The UN has demanded the immediate release of a Briton held on death row in Ethiopia for more than a year, an intervention that campaigners say exposes Britain’s poor diplomacy towards the case.
Experts from the UN Human Rights Council have advised Ethiopia to pay Andargachew Tsige “adequate compensation” before sending him home to London, an abrupt hardening of its position on the case at a time when Britain pursues a softly, softly approach with no tangible reward.
Internal Foreign Office emails, disclosed for the first time, reveal that even before Tsige was kidnapped and jailed in an unknown location in June 2014, British officials had voiced fears at “the real risk of torture if [Tsige is] returned to Ethiopia”, along with “fair trial concerns”.
An eight-page judgment from the UNHRC’s working group on arbitrary detention handed to Ethiopia suggests such fears have been realised, saying that there is “reliable evidence on a possible situation of physical abuse and mistreatment which could amount to cruel, inhuman and degrading treatment.”
Tsige, 60, a father of three from London, and known to friends as Andy, was arrested in Yemen’s main airport while in transit and forcibly removed to the Ethiopian capital, Addis Ababa.
He is prominent in Ethiopian politics, having been leader of opposition party Ginbot 7, which has called for democracy, free elections and civil rights. The government has accused him of being a terrorist and in 2009 he was tried in his absence and sentenced to death.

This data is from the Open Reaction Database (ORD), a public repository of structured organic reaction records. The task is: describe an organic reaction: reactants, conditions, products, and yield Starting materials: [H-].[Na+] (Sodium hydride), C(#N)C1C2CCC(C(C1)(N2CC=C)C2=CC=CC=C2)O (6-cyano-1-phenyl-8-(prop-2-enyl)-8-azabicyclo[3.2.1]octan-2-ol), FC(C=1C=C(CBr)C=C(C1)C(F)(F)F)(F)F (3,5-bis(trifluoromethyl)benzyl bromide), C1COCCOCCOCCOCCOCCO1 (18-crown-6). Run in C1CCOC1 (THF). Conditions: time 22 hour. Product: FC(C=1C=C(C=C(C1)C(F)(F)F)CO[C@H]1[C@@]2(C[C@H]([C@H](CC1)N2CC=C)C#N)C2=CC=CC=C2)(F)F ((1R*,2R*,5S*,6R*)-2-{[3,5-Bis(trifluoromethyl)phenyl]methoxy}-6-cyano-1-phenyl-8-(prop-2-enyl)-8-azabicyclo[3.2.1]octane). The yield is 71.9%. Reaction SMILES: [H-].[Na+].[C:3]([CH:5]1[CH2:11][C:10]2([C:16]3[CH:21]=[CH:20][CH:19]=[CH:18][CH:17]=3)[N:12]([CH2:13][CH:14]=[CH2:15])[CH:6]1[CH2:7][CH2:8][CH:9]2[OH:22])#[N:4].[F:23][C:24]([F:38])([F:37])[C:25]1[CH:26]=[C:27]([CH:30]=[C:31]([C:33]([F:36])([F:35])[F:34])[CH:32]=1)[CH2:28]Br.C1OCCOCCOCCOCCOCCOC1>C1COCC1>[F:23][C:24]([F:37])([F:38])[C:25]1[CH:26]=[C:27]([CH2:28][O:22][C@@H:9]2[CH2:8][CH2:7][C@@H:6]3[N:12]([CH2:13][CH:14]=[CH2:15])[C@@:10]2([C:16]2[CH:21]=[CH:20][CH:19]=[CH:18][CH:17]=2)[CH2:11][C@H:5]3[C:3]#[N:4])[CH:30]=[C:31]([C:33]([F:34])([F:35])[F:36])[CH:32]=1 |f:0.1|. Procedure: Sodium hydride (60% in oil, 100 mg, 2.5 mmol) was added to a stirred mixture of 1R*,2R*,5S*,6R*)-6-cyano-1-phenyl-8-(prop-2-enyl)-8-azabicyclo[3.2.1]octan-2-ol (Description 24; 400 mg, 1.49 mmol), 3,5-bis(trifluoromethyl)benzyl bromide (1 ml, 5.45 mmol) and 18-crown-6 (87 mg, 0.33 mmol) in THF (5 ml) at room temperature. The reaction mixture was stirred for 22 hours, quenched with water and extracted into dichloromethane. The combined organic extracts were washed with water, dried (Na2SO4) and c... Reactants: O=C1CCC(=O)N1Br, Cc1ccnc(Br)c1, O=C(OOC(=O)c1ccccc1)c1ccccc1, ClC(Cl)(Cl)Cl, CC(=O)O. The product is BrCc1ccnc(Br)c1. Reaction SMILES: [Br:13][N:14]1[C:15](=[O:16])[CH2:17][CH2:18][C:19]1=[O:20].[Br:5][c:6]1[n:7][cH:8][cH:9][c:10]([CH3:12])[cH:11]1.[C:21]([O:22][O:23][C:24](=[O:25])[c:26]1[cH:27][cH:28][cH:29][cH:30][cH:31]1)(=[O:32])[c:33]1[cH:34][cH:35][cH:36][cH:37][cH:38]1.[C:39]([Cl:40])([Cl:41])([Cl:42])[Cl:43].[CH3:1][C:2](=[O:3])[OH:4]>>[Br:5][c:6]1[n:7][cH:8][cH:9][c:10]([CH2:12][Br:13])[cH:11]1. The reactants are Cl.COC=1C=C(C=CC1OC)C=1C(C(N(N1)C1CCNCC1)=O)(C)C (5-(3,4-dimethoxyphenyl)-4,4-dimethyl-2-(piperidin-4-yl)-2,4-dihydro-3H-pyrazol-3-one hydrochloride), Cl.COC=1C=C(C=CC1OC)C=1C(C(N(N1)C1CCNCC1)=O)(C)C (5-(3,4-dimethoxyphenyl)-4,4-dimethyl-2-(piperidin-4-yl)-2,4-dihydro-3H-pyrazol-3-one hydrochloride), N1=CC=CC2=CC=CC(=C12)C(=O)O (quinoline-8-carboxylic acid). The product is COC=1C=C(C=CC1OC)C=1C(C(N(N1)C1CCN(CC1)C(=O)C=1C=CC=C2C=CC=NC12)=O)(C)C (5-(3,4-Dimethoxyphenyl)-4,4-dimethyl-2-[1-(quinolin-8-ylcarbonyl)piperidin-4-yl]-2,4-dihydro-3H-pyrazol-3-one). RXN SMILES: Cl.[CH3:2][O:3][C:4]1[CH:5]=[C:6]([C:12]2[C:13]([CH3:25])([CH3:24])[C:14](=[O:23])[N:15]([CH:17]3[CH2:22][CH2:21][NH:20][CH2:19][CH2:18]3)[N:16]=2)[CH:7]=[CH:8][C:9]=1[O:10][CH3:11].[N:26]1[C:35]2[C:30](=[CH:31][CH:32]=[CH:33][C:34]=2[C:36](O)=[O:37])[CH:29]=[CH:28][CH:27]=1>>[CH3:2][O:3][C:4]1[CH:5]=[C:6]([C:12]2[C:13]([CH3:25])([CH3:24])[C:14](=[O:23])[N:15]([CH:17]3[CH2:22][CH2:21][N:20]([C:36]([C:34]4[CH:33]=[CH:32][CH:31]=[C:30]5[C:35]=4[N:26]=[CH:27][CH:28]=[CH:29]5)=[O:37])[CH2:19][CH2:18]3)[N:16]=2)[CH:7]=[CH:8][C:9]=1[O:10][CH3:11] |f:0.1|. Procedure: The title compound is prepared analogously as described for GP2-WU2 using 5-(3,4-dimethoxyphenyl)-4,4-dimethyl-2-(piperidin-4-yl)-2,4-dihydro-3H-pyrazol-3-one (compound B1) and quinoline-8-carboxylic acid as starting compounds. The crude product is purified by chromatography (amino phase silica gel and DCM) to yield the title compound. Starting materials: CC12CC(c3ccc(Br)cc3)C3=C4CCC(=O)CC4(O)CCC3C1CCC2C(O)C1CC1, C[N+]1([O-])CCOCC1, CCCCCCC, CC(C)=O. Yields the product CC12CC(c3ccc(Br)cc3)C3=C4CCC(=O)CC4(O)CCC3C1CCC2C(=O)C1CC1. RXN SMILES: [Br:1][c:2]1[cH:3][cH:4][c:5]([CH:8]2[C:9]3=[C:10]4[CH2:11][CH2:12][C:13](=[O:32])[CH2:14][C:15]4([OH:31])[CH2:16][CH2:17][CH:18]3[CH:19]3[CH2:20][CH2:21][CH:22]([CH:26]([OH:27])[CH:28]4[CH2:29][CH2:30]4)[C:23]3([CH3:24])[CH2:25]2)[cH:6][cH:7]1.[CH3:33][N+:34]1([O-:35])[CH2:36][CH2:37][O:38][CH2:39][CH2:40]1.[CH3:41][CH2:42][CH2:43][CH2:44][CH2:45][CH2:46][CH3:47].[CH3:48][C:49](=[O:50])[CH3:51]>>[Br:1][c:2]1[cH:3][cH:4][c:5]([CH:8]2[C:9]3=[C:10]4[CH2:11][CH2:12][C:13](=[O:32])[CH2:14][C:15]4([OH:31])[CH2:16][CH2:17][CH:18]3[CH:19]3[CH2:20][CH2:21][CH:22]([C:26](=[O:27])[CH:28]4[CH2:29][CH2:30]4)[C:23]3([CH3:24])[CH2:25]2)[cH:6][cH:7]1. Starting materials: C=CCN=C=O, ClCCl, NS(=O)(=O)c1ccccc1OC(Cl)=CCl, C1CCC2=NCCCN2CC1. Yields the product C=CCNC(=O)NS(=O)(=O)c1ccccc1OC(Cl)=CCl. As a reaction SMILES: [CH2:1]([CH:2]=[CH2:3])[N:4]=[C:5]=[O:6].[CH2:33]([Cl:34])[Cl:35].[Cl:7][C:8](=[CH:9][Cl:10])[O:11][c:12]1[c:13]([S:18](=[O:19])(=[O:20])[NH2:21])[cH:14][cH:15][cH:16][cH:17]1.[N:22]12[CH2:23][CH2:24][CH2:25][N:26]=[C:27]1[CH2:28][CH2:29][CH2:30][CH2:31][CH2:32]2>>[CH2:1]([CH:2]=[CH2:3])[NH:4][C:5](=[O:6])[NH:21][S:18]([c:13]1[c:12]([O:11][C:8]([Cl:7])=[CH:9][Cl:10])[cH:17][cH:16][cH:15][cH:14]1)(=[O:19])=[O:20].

Foreign secretary Philip Hammond has refused to demand his urgent release, preferring to push for consular access, a request rejected by Ethiopia. Tsige’s partner, Yemi Hailemariam, also a British national, who lives in London with their children, has spoken to him just once by telephone since his abduction.
Another internal government email from the UK ambassador to Ethiopia to Laurence Robertson MP, who heads the all-party parliamentary group on Ethiopia, describes the Ethiopians as “obdurate”.
Hammond recently attempted to harden up the UK’s position on Tsige, calling for rapid progress in the case, but campaigners say this remains significantly short of what is required. Another recent Foreign Office statement made no mention of Tsige, but welcomed the “generally peaceful environment” of the recent Ethiopian elections, which saw the government locking up political opponents and journalists.
Maya Foa, head of the death penalty team at legal charity Reprieve, said: “Despite the injustices that have been – and continue to be – committed against this British national, the foreign secretary refuses to ask for Andy’s release and his return back home to his family in Britain.
“The UN is right to be taking action and demanding Andy’s immediate release from his unlawful detention. The UK’s refusal to do the same is an unacceptable abdication of responsibility to one of its citizens.”
Kevin Laue of the human rights organisation Redress, which helps torture survivors, said: “The UK government should be outraged by this behaviour and should be responding in the strongest possible terms.” A Foreign Office spokesman said: “The foreign secretary has raised this case with the Ethiopian foreign minister on 13 separate occasions, most recently on 29 April 2015. The minister for Africa raised this again on 11 June. We will continue to lobby at all levels, conveying our concern over Andargachew Tsige being detained without regular consular visits and access to a lawyer.”
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